Don't be a Slave to Your Vendors

One of the reasons I like and support the use of open source software is that you can avoid most of the drama that comes from relying on 3rd party vendors.  By this I mean.. you must pay exorbitant sums for ongoing maintenance, you are locked into their product upgrade treadmill, you have little say in the direction of their products, you have a single source for support, and if your vendor gets acquired there is a very good chance the product you depend on will go away or change in ways that force you to abandon it with even more pain.  I’ve seen this play out from both sides of the table having spent time in both enterprise environments and working for software companies.

What I do: Practical Data Visualization

I’m often ask what it is I do for a living… and being lazy I usually just say ‘computer stuff’.   In an effort to provide a little more context to anyone who may be interested this is one in a series of postings where I’ll cover some aspect of what it is I do.

In my current role I spend part of the time doing development projects. (aka programming) I’m not a hard core developer though.. it’s not my full time occupation nor do I want it to be.  I work mostly with perl and php when necessary, mysql and occasionally PostgreSQL or Oracle all under various flavors of linux. (debian is my favorite). Usually these development tasks are related to some sort of management automation for a global VoIP network but sometimes they involve making complex things easier to understand.  Part of that involves automating the collection of large amounts of data and then presenting in a meaningful way so that problems and long term trends can be identified.  What follows are some examples of the sorts of things I mean.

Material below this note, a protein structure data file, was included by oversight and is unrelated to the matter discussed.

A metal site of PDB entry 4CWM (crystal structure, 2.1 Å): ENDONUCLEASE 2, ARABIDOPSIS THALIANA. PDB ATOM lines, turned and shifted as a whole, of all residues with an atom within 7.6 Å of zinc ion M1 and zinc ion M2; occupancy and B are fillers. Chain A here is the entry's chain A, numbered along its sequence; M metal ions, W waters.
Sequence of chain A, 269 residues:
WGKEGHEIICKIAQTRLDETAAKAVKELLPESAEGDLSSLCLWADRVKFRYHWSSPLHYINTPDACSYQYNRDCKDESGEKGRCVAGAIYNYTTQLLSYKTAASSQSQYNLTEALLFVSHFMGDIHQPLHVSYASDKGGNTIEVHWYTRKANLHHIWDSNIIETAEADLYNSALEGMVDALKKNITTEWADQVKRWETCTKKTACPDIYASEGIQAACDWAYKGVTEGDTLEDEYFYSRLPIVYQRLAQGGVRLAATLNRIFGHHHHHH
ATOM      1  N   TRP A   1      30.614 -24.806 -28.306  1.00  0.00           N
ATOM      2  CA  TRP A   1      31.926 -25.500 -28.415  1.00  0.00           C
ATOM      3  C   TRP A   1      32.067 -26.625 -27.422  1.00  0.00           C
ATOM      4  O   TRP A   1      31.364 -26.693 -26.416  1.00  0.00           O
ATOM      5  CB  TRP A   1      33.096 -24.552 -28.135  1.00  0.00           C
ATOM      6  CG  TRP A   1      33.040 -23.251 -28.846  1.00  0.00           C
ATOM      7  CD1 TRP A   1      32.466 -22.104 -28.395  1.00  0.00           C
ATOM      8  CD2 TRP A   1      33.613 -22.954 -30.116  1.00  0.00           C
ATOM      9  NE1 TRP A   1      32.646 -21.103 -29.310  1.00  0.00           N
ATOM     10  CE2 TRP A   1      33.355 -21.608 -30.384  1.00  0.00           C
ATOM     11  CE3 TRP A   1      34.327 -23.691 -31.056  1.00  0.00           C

What I do: Power DNS Real World Results

We have had a Power DNS recursing cacher deployed at one of our busiest sites for a few months now and I thought others might benefit from some real world performance info.  This is running on some older hardware.. dual Xenon 2.8Ghz system with 4G of ram and the only job it’s doing is running this recursor. These three graphs tell the tale.  The first shows that the system is handling peaks of about 3800 queries per second and that about 99% of those are being answered in a fraction of a millisecond.  The second shows that cache hits are averaging about 70-75% and the third shows that it’s doing this work while using at most one quarter of the CPU.  Add to those impressive performance levels that I’ve had zero issues since putting it in production six months ago.